Monday, November 2, 2009

And Then They Hugged

You can't do capital defense work for any length of time without becoming (if you weren't that way already) jaded and cynical. You learn quickly, if you didn't know, that the real world of capital law is driven by politics and by money and by race.

If you didn't know before, you come to see that innocent people really do get convicted and sentenced to die, and even executed. You certainly come to see that despite decades of pronouncements from the courts, there's no rational way to determine who will live and who will die. And you learn that almost nobody else in the system - not the cops, not the prosecutors, not the judges spends much time trying to understand how these things can be so - and how to change them..

But if we're a cynical bunch, we're also romantics. The cynicism may be learned. The romaniticism is inbred. The combination gets us up in the morning.

And so it came to pass that I was sitting in a conference room with a couple of hundred of the very best, most committed capital litigators in the country, and when Jennifer Thompson-Cannino (I think she just went by Jennifer Thompson at that time) finished telling her story we leaped to our feet, applauding her courage and her actions, tears flooding many an eye.

I don't have my records handy, so as I write this I believe that was before Texas killed Gary Graham, though it might have been after. But she told the story, also, in a Times op-ed just before that killing. It's an extraordinary tale, not because it's so unusual (alas, it isn't) but because she tells it at all. And because of where it ended.

The short version:

In 1984, Jennifer Thompson, a 22-year-old, blonde college student in North Carolina was brutally raped at knife point by a black man. She studied the rapist because she wanted to be sure. If she wasn't killed, she was going to be able to identify him and make him pay.

She wasn't killed. She helped police make a sketch of the rapist. Then she picked him out of a photo array. Then she picked him out of a line-up. Then she identified him in court. On her testimony Ronald Cotton was convicted and sentenced to prison for life. He got a second trial. She identified him again. Cotton said that another man, one Bobby Poole, had confessed. She looked at that man in court and said, absolutely, in certainty and in all honesty, that she'd never seen him before. Cotton was convicted again. This time he ended up with two life sentences.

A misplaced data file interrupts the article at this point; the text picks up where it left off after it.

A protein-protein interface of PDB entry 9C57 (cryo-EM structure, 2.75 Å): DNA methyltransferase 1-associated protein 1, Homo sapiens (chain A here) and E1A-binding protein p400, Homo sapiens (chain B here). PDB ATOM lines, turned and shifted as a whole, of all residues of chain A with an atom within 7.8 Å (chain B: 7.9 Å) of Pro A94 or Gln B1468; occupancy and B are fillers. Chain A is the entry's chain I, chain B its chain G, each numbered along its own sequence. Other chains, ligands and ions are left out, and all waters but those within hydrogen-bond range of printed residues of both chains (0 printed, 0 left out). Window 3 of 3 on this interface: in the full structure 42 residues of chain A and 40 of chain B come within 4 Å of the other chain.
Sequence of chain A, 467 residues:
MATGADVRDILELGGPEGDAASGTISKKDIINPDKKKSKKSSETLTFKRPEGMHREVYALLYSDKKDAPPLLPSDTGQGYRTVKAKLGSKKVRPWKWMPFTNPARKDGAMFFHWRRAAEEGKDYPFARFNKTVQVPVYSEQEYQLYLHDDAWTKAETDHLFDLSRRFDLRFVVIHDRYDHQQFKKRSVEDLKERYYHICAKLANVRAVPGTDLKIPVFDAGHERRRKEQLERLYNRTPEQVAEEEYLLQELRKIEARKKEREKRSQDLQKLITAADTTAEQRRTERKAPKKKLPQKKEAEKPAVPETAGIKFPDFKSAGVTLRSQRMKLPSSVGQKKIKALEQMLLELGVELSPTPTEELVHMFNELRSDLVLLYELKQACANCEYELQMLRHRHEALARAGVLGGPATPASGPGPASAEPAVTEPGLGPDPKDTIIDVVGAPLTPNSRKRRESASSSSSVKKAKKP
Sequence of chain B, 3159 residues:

Eventually they did DNA testing. Cotton was innocent. Poole was the rapist. After 11 years in prison, Cotton was freed and received a full pardon from the governor.

That's an amazing story. I can't imagine the courage it takes for Thompson to tell it to open up about what she did, about how she was wrong, about the dangers of eyewitness identification how easily and with what certainty it can be mistaken.

But see, that's only the beginning. For something else extraordinary happened.

Jennifer Thompson decided she had to meet Ronald Cotton. He described what happened.
"Mr. Cotton. I don't even know what to call you. Ron? Ronald? Mr. Cotton? If I spent the rest of my life telling you how sorry I am, it wouldn't come close to how I feel," Jennifer said. "Can you ever forgive me?"
Raymond Chandler, writing about detective fiction, said
in everything that can be called art there is a quality of redemption.
Life, of course, is often less credible, less realistic than art. Ron Cotton's answer was as simple and honest as Jennifer Thompson-Cannino's question:
I forgive you.
And then . . . . They hugged. They became friends. As did their families. And they spoke out together.

And now they've written a book, Picking Cotton: Our Memoir of Injustice and Redemption.

I know the story. I've known it for years. I cried when I first heard her tell it in that room with a couple of hundred capital lawyers. I cried when I read it in the Times. I cried when I read the book. I even cried as I typed out her words and his response just now.

The book's not a literary classic, but it's an incredibly moving and powerful story. And a seriously cautionary tale. I wish prosecutors would read it and learn. I wish judges would. Frankly, I wish defense counsel would. You should.


  1. Thank you Mr. Gamso. Thank you, thank you.

  2. I'm not sure who you are (and if you'd like to identify yourself personally, please write to me directly, I'd be happy to hear from you). In any event you're welcome.